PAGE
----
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Epistemic interdependence is a concept in organization theory, a branch of management literature. The concept was introduced because logical analysis shows that neither task interdependence (Task A and Task B or somehow connected) nor agent interdependence (Person A and Person B are somehow dependent on one another if they want to achieve something) require any sort of information processing, as had been argued in the earlier literature. Rather, information processing is only required when epistemic interdependence exists, meaning that two agents A and B, in order to carry out their individual tasks optimally, need to be able to predict what the other will do. This ability to predict what the other person can do, termed predictive knowledge, can be built through information processing: communication between the agents, mutual observation (for example, through co-location), learning, or (joint) decision making by the agents.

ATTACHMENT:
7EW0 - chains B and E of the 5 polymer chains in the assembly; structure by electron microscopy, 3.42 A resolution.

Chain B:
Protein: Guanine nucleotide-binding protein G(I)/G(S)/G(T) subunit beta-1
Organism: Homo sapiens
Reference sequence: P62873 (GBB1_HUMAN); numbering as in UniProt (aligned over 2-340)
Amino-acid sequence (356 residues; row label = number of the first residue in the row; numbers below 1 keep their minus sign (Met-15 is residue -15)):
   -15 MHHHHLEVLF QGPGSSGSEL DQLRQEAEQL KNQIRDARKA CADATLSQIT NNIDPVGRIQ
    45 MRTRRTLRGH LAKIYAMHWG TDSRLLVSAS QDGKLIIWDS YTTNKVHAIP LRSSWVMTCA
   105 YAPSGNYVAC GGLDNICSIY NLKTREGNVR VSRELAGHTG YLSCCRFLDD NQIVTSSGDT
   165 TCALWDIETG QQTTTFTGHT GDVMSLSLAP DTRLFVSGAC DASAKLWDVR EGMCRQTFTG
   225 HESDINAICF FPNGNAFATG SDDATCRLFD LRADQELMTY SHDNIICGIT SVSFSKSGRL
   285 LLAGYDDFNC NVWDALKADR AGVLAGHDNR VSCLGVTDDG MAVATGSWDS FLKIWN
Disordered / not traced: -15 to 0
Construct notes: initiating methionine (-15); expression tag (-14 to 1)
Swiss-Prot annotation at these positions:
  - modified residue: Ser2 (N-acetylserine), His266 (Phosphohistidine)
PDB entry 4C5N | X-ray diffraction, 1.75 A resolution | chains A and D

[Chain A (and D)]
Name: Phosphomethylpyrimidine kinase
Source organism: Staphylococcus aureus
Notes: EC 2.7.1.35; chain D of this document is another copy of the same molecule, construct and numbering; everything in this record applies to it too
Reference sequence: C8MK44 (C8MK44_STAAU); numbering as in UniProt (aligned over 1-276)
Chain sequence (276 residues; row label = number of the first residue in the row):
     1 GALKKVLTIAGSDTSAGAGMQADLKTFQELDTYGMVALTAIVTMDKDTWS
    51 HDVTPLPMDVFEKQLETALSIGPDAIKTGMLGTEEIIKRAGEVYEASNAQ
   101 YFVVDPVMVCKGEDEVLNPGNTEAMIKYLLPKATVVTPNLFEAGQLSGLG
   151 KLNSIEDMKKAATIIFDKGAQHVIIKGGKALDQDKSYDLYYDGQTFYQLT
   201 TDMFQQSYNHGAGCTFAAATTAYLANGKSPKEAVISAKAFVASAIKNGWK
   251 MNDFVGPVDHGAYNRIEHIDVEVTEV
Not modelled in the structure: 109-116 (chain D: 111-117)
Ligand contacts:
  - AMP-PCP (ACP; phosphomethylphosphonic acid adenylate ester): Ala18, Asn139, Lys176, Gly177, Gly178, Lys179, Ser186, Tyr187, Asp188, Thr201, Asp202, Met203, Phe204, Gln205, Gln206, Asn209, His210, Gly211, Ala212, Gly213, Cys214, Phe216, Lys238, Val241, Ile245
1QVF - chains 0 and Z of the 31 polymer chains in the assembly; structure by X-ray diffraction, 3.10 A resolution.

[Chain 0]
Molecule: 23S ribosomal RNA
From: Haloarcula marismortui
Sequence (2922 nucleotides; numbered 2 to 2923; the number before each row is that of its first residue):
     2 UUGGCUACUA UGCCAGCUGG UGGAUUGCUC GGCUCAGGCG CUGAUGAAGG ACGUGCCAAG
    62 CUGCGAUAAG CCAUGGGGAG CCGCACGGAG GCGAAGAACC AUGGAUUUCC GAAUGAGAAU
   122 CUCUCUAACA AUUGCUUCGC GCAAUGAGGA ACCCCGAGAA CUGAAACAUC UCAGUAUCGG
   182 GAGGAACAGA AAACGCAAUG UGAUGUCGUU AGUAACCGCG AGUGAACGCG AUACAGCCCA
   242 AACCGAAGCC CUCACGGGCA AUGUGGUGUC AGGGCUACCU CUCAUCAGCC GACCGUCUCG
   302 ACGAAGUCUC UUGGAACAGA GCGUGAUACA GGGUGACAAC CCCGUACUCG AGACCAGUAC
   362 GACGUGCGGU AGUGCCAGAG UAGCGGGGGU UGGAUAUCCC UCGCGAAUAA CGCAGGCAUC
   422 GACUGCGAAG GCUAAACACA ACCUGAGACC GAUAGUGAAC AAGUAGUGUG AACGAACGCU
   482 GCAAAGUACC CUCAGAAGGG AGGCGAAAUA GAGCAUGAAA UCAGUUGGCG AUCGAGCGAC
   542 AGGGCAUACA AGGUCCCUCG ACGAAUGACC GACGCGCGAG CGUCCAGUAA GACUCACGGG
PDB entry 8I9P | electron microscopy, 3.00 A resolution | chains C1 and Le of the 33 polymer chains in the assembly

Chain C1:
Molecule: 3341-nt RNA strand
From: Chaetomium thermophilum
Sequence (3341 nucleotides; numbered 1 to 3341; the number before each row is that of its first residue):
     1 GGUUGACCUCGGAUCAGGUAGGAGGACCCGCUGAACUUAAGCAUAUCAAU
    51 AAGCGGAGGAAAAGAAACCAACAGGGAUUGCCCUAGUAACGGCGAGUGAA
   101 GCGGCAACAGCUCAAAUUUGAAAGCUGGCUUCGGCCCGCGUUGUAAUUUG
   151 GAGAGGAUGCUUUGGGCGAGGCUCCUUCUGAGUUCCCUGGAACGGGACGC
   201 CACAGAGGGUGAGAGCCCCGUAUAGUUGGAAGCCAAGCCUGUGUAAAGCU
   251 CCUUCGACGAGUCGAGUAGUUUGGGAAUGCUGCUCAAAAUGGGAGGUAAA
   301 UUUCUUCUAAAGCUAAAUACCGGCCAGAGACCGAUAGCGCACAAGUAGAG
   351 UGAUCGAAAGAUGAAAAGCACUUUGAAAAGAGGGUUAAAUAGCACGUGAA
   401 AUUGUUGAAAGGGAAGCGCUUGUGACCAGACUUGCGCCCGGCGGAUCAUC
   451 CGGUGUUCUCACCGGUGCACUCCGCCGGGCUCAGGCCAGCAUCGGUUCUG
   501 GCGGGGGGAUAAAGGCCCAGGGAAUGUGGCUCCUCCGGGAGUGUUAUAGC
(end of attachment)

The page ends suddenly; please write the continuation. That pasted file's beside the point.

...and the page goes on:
- Puranam et al. 2011 (forthcoming), Academy of Management Review